Do You Have the Right Tools in Your Application Security Toolkit?

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Application vulnerabilities are the #1 cyberattack target, but how do you know you are using the right tools to secure them?

RSA Conference 2017 is just a few weeks away and all you need to do to get a sense of the mind-boggling array of security solutions on the market is to take a walk through one of the two massive expo halls. Even if your search is focused on application security solutions, the wide variety of approaches (SAST, DAST, IAST, RASP, Pen, Fuzz, etc.), and myriad vendors, is enough to freeze anybody in their tracks.

And yet, you can’t afford to put your head in the sand and hope that the network security measures used by your customers or internal operations teams will shelter your applications from attack. The truth of the matter is that hackers have realized that application vulnerabilities are like an unlocked back door, allowing them to gain access to sensitive systems and data simply by exploiting flaws in application design or implementation. In fact, a recent study by SAP noted that applications are the target of over 80% of cyberattacks.

Are Static or Dynamic Analysis Tools Enough?

Enter Application Security tools. These solutions help development teams locate and fix vulnerabilities before applications go into production. Most of these solutions fall into one of two categories:

  • Static Analysis – These solutions work by examining the source or binary application code to detect vulnerable coding patterns.
  • Dynamic Analysis – These solutions work by testing a running application to detect vulnerable behavior.

There are many variations on these themes. Different solutions apply various technologies and levels of automation or optimize for specific types of apps. But in general, these variations simply improve their ability to perform one of these two testing functions. There are also some newer approaches, such as Runtime Application Security Protection (RASP), which attempt to bake security defenses directly into the application itself, though these are not yet widely used.

Should you simply pick a static or dynamic analysis solution and stop there?

Many teams make this mistake. They determine that they need some kind of appsec tool and assume that, once they pick one they like, they’ve checked the appsec box and can move on. Unfortunately, what they usually find is that their one-tool plan leaves a lot vulnerabilities undetected. This is especially true when it comes to open source components. Off-the-shelf static and dynamic testing tools have shown themselves to be ineffective at finding vulnerabilities in open source components, as only a handful of the thousands of open source vulnerabilities recorded in the National Vulnerability Database (NVD) were found by them.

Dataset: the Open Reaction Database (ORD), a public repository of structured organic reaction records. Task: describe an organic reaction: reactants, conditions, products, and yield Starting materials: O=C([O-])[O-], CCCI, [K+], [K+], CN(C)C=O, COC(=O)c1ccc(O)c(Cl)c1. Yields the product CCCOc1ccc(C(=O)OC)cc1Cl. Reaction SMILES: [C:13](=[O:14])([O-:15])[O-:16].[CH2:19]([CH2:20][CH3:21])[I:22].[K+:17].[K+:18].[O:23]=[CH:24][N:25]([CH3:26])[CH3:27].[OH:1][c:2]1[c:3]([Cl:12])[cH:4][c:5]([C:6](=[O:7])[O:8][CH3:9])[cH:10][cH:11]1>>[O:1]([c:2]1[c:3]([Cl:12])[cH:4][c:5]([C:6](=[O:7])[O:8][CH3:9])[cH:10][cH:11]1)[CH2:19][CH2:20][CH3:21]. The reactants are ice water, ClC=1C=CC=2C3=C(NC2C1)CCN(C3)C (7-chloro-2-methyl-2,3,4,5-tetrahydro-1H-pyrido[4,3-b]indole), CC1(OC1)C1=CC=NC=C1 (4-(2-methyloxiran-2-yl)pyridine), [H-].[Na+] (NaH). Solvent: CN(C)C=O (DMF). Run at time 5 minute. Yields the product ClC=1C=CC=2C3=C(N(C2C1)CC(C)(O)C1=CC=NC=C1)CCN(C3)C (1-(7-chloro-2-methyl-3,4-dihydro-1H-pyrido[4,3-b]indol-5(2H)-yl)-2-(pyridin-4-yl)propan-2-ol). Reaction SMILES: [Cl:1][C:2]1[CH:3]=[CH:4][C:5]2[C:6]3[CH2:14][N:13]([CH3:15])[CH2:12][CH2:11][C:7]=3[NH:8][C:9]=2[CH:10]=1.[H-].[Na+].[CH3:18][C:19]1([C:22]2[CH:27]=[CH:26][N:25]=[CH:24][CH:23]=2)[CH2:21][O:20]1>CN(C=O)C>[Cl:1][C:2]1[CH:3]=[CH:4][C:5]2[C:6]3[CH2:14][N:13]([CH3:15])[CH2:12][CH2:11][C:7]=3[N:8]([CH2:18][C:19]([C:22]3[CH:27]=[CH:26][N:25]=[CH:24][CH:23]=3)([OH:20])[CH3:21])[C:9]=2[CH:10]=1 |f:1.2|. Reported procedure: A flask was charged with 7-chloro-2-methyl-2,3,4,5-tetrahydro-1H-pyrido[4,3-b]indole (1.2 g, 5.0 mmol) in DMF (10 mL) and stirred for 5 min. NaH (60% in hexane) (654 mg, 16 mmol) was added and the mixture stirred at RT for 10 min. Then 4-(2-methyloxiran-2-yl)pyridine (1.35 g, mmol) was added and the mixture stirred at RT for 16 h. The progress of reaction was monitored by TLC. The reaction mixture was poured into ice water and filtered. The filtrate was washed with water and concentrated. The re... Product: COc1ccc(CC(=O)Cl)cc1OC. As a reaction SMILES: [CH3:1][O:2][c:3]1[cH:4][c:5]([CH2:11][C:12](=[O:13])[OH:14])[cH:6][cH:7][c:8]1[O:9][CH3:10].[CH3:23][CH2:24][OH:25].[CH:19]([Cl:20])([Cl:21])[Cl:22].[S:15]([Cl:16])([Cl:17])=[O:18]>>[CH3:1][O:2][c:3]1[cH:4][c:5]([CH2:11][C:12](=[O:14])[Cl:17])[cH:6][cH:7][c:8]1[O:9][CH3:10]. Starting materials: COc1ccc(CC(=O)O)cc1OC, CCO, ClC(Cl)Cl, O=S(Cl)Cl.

Which Application Security Tool Should We Use?

Appsec cannot be a check-the-box item. Rather than look for the nearest exit, you need to take a step back and look at the types of applications your team builds and how they build them, and use that information to make an informed selection.

  • Are you building apps (e.g. certain types of mobile or embedded apps) that require specialty testing tools?
  • How are your applications deployed? Internal network? Customer network? SaaS?
  • What programming languages or components do you use? Do open source components make up a significant portion of the codebase?
  • How long do applications or versions remain in use? What type of ongoing vulnerability protections do you need to have in place?
  • How is your development process structured? Do you have distinct testing phases or do you integrate testing into a build automation and continuous integration platform?

Given this, which appsec tool should you use?

It’s a trick question. No single tool or approach will fully cover the range of vulnerabilities present in most applications. To do the job right you are going to need to assemble a multi-tool toolkit tailored to the needs of your applications and development processes.

To help you get started we’ve put together an Application Security Buyers Guide. In it you will find descriptions of the various appsec testing approaches as well as strengths and limitations of each. Using information in the buyer’s guide with the insights you gain from considering the above questions, you’ll be able to determine which tools you need in your toolbox, and establish a framework for evaluating specific vendor offerings as you fill that toolbox.

Managing application security with a comprehensive toolkit

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